References:

American Health Information Management Association (AHIMA) (2010). Clinical Documentation Improvement (CDI) Toolkit. Retrieved 4/24/2011: http://library.ahima.org/xpedio/groups/public/documents/ahima/bok1_047236.pdf

Dingle, John & Gary Keast. Mayo Clinic PowerPoint Presentation: HIMSS11 Creating Opportunities of Hope: Organizational Opportunities for ICD10 and meaningful Use. Retrieved: 4/20/2011: http://www.himssconference.org/docs/sphandouts/ICD8.pdf

Glatthorn, John (2001). ICD-10 Transition Planning: Evaluating Your Organization's Mindset. HCPro Just Coding. Retrieved 4/24/2011: http://blogs.hcpro.com/icd-10/2011/03/icd-10-transition-planning-evaluating-your-organization%E2%80%99s-mindset/

HIMSS (Healthcare Information and Management Systems Society) ICD-10/5010 Industry Readiness Survey: Retrieved 4/24/2011:http://www.himss.org/content/files/ProviderReadinessSurveyDecember2010.pdf

Hsiao, Chun-Ju, Hing, Esther, Socey, Thomas C., and Bill Cai (2010). Electronic Medical Record/Electron Health Record Systems of Office-based Physicians: Unites States, 2009 and Preliminary 2010 State Estimates. Centers for Disease Control and Prevention. Retrieved 4/24/2011: http://www.cdc.gov/nchs/data/hestat/emr_ehr_09/emr_ehr_09.htm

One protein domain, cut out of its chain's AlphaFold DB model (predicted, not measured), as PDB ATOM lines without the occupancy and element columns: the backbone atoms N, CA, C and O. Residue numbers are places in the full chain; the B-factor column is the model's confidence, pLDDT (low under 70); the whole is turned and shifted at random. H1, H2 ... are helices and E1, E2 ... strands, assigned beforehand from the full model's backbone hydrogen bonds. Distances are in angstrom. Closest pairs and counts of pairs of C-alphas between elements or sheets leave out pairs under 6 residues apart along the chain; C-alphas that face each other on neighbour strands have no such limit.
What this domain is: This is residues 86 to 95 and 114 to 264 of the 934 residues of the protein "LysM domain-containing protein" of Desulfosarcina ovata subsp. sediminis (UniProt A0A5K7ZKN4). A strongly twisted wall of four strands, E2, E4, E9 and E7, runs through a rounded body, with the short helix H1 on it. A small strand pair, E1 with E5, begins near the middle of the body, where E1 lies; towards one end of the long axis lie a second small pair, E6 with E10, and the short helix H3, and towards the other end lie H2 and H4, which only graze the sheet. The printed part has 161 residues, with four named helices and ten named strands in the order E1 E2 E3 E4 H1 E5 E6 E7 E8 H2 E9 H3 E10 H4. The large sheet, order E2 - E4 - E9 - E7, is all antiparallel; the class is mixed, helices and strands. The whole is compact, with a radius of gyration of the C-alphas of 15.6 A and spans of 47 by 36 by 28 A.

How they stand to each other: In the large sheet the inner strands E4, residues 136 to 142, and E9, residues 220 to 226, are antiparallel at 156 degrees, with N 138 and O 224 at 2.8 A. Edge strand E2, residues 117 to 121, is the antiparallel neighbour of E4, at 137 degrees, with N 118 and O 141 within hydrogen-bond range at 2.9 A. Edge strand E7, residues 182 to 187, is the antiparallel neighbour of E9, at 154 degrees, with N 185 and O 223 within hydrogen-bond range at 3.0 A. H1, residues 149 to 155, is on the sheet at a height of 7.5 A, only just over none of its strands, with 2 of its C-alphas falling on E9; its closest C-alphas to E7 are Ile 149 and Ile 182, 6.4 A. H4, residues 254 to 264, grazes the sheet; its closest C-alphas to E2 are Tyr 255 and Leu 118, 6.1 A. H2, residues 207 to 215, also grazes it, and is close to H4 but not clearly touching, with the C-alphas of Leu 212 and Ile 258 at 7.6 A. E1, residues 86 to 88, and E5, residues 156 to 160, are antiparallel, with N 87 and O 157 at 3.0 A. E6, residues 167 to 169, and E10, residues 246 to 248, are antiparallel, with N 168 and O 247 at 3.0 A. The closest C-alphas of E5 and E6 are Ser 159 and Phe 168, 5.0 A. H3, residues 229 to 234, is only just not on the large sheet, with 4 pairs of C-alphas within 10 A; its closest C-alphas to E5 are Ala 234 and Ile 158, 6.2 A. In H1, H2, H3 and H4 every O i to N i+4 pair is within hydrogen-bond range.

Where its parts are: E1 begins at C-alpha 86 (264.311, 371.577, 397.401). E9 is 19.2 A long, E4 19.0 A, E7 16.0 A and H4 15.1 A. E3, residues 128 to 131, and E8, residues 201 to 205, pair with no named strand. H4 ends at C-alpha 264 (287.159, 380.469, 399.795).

Infosys. ICD-10 & MU: Partners in Healthcare Reform. Retrieved 4/20/2001: http://www.infosys.com/offerings/industries/healthcare/Pages/ICD-10-meaningful-use.aspx

Metzger, Jane, Ames, Melissa. and Rhoads, Jared. (2010). Hospital quality reporting: The hidden requirements of meaningful use. Computer Sciences Corporation. Retrieved 4/20/2011: www.csc.com.

Mitchell, Robert N. (2010) The Connection Between Meaningful Use and ICD-10. For the Record. Retrieved 4/20/201: http://www.fortherecordmag.com/archives/120610p20.shtml

Wierz, Chris, Johnson, Kerry (2001). Premier & HIMSS presentation: Implementing ICD-10 Lessons learned from Canada. Retrieved 4/20/2011 http://www.premierinc.com/advisorlive/Presentations/advisorlive033110-ICD10.pdf

Zenner, Pat and Andrew Naugle (2009). Milliman Webinar Series: ICD-10 Critical Success Factors. Retrieved 4/24/2011: http://publications.milliman.com/publications/podcasts/multimedia/icd-10-slides.pdf

Disclaimer: Every reasonable effort was made to ensure the accuracy of this information at the time it was published. However, due to the nature of industry changes over time we cannot guarantee its validity after the year it was published.
Brooke Palkie, MA, RHIA

Brooke Palkie, MA, RHIA is an Assistant Professor for the Department of Healthcare Informatics and Information Management at the College of St. Scholastica. In her current role as faculty, Brooke is responsible for successfully transitioning the coding and classifications curriculum to ICD-10. Additionally, Brooke is involved with a HRSA grant funded research effort to implement a rural health technology project focused to improve healthcare quality and reduce costs.